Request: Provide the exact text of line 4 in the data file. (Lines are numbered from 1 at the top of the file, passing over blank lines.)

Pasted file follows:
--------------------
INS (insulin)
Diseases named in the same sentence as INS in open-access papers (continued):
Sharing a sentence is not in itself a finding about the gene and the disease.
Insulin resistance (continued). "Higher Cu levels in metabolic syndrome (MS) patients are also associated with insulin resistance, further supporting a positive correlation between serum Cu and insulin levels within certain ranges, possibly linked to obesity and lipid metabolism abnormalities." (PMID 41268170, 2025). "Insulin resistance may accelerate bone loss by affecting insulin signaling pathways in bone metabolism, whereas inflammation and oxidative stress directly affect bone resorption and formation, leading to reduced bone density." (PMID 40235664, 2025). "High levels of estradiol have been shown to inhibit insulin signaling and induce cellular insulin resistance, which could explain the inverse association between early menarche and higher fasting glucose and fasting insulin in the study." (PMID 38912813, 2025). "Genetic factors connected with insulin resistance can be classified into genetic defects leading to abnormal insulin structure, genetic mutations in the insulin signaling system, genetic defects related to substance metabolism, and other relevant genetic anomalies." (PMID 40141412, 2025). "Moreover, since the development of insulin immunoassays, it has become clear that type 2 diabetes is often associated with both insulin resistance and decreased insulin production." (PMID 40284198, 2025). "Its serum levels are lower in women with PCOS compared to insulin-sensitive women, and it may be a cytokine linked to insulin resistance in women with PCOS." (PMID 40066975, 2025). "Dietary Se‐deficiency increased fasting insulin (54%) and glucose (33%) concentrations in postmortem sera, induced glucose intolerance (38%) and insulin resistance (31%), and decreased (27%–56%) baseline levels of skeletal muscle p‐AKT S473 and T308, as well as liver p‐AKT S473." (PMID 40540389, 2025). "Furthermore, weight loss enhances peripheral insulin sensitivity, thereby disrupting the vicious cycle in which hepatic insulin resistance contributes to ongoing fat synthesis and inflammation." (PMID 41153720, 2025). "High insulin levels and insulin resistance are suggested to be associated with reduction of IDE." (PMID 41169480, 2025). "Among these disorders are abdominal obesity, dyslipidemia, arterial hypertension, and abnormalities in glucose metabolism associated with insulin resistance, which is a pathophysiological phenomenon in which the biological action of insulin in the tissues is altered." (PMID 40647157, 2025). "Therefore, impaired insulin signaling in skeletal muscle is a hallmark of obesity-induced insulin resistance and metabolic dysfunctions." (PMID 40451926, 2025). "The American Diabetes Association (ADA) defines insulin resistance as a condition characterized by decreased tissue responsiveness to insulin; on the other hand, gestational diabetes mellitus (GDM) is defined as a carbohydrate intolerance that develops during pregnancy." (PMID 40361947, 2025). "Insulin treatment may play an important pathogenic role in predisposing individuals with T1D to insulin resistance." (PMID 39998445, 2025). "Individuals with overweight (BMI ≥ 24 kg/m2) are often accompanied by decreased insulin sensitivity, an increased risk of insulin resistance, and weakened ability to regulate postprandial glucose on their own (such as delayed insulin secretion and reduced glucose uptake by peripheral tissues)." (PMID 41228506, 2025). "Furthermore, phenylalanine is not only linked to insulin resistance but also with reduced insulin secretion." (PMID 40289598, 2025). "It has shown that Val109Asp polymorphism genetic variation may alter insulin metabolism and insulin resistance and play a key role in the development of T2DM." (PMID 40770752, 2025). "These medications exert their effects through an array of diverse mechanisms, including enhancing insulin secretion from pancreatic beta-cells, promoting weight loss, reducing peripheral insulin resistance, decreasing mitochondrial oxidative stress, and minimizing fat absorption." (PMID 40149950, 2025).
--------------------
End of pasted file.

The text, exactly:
Insulin resistance (continued). "Higher Cu levels in metabolic syndrome (MS) patients are also associated with insulin resistance, further supporting a positive correlation between serum Cu and insulin levels within certain ranges, possibly linked to obesity and lipid metabolism abnormalities." (PMID 41268170, 2025). "Insulin resistance may accelerate bone loss by affecting insulin signaling pathways in bone metabolism, whereas inflammation and oxidative stress directly affect bone resorption and formation, leading to reduced bone density." (PMID 40235664, 2025). "High levels of estradiol have been shown to inhibit insulin signaling and induce cellular insulin resistance, which could explain the inverse association between early menarche and higher fasting glucose and fasting insulin in the study." (PMID 38912813, 2025). "Genetic factors connected with insulin resistance can be classified into genetic defects leading to abnormal insulin structure, genetic mutations in the insulin signaling system, genetic defects related to substance metabolism, and other relevant genetic anomalies." (PMID 40141412, 2025). "Moreover, since the development of insulin immunoassays, it has become clear that type 2 diabetes is often associated with both insulin resistance and decreased insulin production." (PMID 40284198, 2025). "Its serum levels are lower in women with PCOS compared to insulin-sensitive women, and it may be a cytokine linked to insulin resistance in women with PCOS." (PMID 40066975, 2025). "Dietary Se‐deficiency increased fasting insulin (54%) and glucose (33%) concentrations in postmortem sera, induced glucose intolerance (38%) and insulin resistance (31%), and decreased (27%–56%) baseline levels of skeletal muscle p‐AKT S473 and T308, as well as liver p‐AKT S473." (PMID 40540389, 2025). "Furthermore, weight loss enhances peripheral insulin sensitivity, thereby disrupting the vicious cycle in which hepatic insulin resistance contributes to ongoing fat synthesis and inflammation." (PMID 41153720, 2025). "High insulin levels and insulin resistance are suggested to be associated with reduction of IDE." (PMID 41169480, 2025). "Among these disorders are abdominal obesity, dyslipidemia, arterial hypertension, and abnormalities in glucose metabolism associated with insulin resistance, which is a pathophysiological phenomenon in which the biological action of insulin in the tissues is altered." (PMID 40647157, 2025). "Therefore, impaired insulin signaling in skeletal muscle is a hallmark of obesity-induced insulin resistance and metabolic dysfunctions." (PMID 40451926, 2025). "The American Diabetes Association (ADA) defines insulin resistance as a condition characterized by decreased tissue responsiveness to insulin; on the other hand, gestational diabetes mellitus (GDM) is defined as a carbohydrate intolerance that develops during pregnancy." (PMID 40361947, 2025). "Insulin treatment may play an important pathogenic role in predisposing individuals with T1D to insulin resistance." (PMID 39998445, 2025). "Individuals with overweight (BMI ≥ 24 kg/m2) are often accompanied by decreased insulin sensitivity, an increased risk of insulin resistance, and weakened ability to regulate postprandial glucose on their own (such as delayed insulin secretion and reduced glucose uptake by peripheral tissues)." (PMID 41228506, 2025). "Furthermore, phenylalanine is not only linked to insulin resistance but also with reduced insulin secretion." (PMID 40289598, 2025). "It has shown that Val109Asp polymorphism genetic variation may alter insulin metabolism and insulin resistance and play a key role in the development of T2DM." (PMID 40770752, 2025). "These medications exert their effects through an array of diverse mechanisms, including enhancing insulin secretion from pancreatic beta-cells, promoting weight loss, reducing peripheral insulin resistance, decreasing mitochondrial oxidative stress, and minimizing fat absorption." (PMID 40149950, 2025).